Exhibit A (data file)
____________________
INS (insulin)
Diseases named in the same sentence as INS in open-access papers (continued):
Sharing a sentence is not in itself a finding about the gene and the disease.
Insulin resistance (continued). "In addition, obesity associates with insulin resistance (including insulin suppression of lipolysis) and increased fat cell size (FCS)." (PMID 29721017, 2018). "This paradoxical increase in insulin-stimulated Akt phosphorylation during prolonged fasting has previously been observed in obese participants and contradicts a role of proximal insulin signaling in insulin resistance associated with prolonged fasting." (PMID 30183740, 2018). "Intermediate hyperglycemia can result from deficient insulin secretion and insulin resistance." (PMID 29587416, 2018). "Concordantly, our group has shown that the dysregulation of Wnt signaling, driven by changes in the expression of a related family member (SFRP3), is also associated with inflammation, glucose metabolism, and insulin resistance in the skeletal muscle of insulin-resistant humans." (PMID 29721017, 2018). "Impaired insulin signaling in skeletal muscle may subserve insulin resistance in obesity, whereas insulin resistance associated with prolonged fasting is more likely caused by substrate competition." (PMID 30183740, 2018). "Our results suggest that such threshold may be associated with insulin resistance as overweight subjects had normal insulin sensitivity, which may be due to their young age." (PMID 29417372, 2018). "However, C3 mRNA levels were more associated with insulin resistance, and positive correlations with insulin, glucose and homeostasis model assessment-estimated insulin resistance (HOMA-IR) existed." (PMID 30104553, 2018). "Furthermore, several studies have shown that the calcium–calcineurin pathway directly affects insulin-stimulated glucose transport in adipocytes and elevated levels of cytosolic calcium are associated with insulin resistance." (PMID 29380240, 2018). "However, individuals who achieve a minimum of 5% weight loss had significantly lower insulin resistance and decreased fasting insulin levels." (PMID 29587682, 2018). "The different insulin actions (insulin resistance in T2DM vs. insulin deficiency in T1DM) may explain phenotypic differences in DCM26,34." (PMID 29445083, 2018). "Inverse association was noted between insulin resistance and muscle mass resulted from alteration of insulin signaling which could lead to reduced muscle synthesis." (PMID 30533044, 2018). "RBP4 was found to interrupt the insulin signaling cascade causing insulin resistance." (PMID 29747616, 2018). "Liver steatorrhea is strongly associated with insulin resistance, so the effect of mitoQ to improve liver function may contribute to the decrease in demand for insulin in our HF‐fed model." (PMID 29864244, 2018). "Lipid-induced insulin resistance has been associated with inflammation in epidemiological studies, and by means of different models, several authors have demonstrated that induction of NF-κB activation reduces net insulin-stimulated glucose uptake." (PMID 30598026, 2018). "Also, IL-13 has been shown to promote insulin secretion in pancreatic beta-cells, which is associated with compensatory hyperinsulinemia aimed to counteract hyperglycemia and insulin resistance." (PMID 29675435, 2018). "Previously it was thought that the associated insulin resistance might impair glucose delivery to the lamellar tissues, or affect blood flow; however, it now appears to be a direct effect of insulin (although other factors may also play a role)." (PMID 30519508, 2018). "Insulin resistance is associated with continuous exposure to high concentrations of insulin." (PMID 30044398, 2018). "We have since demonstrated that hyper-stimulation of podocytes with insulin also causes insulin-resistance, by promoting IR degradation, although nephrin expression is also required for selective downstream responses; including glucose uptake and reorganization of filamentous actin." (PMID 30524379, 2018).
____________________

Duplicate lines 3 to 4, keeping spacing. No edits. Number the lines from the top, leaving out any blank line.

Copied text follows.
Sharing a sentence is not in itself a finding about the gene and the disease.
Insulin resistance (continued). "In addition, obesity associates with insulin resistance (including insulin suppression of lipolysis) and increased fat cell size (FCS)." (PMID 29721017, 2018). "This paradoxical increase in insulin-stimulated Akt phosphorylation during prolonged fasting has previously been observed in obese participants and contradicts a role of proximal insulin signaling in insulin resistance associated with prolonged fasting." (PMID 30183740, 2018). "Intermediate hyperglycemia can result from deficient insulin secretion and insulin resistance." (PMID 29587416, 2018). "Concordantly, our group has shown that the dysregulation of Wnt signaling, driven by changes in the expression of a related family member (SFRP3), is also associated with inflammation, glucose metabolism, and insulin resistance in the skeletal muscle of insulin-resistant humans." (PMID 29721017, 2018). "Impaired insulin signaling in skeletal muscle may subserve insulin resistance in obesity, whereas insulin resistance associated with prolonged fasting is more likely caused by substrate competition." (PMID 30183740, 2018). "Our results suggest that such threshold may be associated with insulin resistance as overweight subjects had normal insulin sensitivity, which may be due to their young age." (PMID 29417372, 2018). "However, C3 mRNA levels were more associated with insulin resistance, and positive correlations with insulin, glucose and homeostasis model assessment-estimated insulin resistance (HOMA-IR) existed." (PMID 30104553, 2018). "Furthermore, several studies have shown that the calcium–calcineurin pathway directly affects insulin-stimulated glucose transport in adipocytes and elevated levels of cytosolic calcium are associated with insulin resistance." (PMID 29380240, 2018). "However, individuals who achieve a minimum of 5% weight loss had significantly lower insulin resistance and decreased fasting insulin levels." (PMID 29587682, 2018). "The different insulin actions (insulin resistance in T2DM vs. insulin deficiency in T1DM) may explain phenotypic differences in DCM26,34." (PMID 29445083, 2018). "Inverse association was noted between insulin resistance and muscle mass resulted from alteration of insulin signaling which could lead to reduced muscle synthesis." (PMID 30533044, 2018). "RBP4 was found to interrupt the insulin signaling cascade causing insulin resistance." (PMID 29747616, 2018). "Liver steatorrhea is strongly associated with insulin resistance, so the effect of mitoQ to improve liver function may contribute to the decrease in demand for insulin in our HF‐fed model." (PMID 29864244, 2018). "Lipid-induced insulin resistance has been associated with inflammation in epidemiological studies, and by means of different models, several authors have demonstrated that induction of NF-κB activation reduces net insulin-stimulated glucose uptake." (PMID 30598026, 2018). "Also, IL-13 has been shown to promote insulin secretion in pancreatic beta-cells, which is associated with compensatory hyperinsulinemia aimed to counteract hyperglycemia and insulin resistance." (PMID 29675435, 2018). "Previously it was thought that the associated insulin resistance might impair glucose delivery to the lamellar tissues, or affect blood flow; however, it now appears to be a direct effect of insulin (although other factors may also play a role)." (PMID 30519508, 2018). "Insulin resistance is associated with continuous exposure to high concentrations of insulin." (PMID 30044398, 2018). "We have since demonstrated that hyper-stimulation of podocytes with insulin also causes insulin-resistance, by promoting IR degradation, although nephrin expression is also required for selective downstream responses; including glucose uptake and reorganization of filamentous actin." (PMID 30524379, 2018).